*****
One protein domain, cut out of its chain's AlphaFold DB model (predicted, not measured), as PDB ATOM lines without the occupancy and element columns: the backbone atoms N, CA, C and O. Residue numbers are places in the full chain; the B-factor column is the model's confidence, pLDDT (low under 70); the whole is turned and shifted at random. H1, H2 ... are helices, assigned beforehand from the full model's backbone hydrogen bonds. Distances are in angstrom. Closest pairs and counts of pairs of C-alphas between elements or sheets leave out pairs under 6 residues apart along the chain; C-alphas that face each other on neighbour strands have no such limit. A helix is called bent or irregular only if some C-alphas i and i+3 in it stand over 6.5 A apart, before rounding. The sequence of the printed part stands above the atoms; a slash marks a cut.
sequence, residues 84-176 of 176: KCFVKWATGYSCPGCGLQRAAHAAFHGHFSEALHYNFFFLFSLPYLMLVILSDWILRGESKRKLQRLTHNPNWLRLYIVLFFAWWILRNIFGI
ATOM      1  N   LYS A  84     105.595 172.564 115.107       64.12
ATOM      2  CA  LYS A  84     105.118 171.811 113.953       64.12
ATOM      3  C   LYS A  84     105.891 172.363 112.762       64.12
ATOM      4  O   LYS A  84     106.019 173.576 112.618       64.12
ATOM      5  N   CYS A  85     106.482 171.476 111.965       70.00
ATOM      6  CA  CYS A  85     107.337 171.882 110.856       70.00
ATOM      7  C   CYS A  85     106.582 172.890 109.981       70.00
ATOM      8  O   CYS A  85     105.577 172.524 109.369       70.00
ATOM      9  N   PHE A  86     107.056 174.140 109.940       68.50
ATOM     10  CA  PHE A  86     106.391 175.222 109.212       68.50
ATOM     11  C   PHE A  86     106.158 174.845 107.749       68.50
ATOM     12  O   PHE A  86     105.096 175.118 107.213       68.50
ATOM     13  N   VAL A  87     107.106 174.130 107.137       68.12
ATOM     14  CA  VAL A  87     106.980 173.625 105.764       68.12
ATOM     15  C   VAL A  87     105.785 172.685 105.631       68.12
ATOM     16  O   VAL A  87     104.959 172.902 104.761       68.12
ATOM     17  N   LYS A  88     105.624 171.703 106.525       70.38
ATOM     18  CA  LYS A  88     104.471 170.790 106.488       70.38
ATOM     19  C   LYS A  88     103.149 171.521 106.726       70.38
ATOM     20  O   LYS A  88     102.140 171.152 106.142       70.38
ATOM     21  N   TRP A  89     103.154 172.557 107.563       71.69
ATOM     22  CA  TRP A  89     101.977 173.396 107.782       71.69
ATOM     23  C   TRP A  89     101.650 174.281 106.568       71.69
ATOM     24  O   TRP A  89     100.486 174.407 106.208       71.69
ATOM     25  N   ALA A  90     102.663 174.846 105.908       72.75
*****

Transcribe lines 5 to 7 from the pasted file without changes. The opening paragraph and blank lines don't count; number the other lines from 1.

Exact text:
ATOM      4  O   LYS A  84     106.019 173.576 112.618       64.12
ATOM      5  N   CYS A  85     106.482 171.476 111.965       70.00
ATOM      6  CA  CYS A  85     107.337 171.882 110.856       70.00